Before work started, I previously wrote in the Guardian that the Millhouse round-about would produce nothing but gridlock for Worksop town centre.
I felt it obvious from the plans that no benefit would exist for drivers entering or leaving the town centre. Money would have been better spent putting in mini-roundabouts at the Newcastle Avenue junctions with Water Meadows and Stubbing Lane.
The argument about freeing up land for development is absurd as the only land available could be accessed from the Sainsbury’s roundabout. A pedestrian route into Worksop from St Anne’s estate could have been satisfied by having pavements up to Sainsbury’s roundabout using the bridge over the River Ryton as an underpass to allow for safe, unrestricted crossing of the road and establish a footpath route to the rear of the estate.
As my six-year-old grandson remarked ‘“What have they done granddad, only put a footpath around the roundabout and made a big sandcastle in the middle?”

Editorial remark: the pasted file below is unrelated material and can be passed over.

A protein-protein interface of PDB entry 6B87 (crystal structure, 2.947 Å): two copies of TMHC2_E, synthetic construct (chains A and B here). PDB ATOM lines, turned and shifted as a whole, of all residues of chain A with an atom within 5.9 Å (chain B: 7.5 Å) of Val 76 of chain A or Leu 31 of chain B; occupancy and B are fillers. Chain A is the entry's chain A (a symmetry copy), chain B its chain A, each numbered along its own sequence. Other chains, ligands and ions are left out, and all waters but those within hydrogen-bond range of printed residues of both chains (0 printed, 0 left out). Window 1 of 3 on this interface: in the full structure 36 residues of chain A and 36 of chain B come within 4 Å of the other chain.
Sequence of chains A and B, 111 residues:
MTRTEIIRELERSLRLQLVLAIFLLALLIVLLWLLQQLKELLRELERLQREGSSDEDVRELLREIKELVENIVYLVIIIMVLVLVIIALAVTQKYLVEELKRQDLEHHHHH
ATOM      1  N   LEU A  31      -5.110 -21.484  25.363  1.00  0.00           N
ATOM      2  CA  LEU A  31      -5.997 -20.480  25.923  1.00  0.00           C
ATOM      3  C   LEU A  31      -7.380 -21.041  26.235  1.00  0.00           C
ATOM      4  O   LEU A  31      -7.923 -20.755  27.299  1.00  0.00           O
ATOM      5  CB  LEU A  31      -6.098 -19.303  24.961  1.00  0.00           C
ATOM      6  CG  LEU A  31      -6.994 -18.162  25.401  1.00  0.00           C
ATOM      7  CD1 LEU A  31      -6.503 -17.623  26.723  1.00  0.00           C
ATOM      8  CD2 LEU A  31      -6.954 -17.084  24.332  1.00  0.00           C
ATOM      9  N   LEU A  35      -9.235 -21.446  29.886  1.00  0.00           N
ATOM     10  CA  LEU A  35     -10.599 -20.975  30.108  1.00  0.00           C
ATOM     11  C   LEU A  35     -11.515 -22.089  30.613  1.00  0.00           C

The delays in construction are outrageous, as the bypass was opened in 1986 and all the land had previously been surveyed and excavated. There should have been no unforeseen issues with the ground work. Contractors put in tenders with contingency plans that account for delay due to weather, construction or materials. There have been no issues with weather or materials. If any with construction it’s down to the engineers working for less than six hours each day with many week-ends not worked. I presume the contract was let with penalty clauses such that we the council-tax payers are now in receipt of at least 25 per cent rebate on the £2.4 million? if not why not?
A snapshot of the disruption to Worksop can be seen from one day when I had to make several trips in and around Worksop. Double-lane traffic built up to past Sainsbury’s, traffic built up from Victoria Square to St John’s Church, traffic built up from Victoria Square to traffic lights at Worksop tech and my last route saw traffic built up from Retford Road to Shepherds Avenue.
‘Can do better’ springs to mind as does ‘could not do worse’.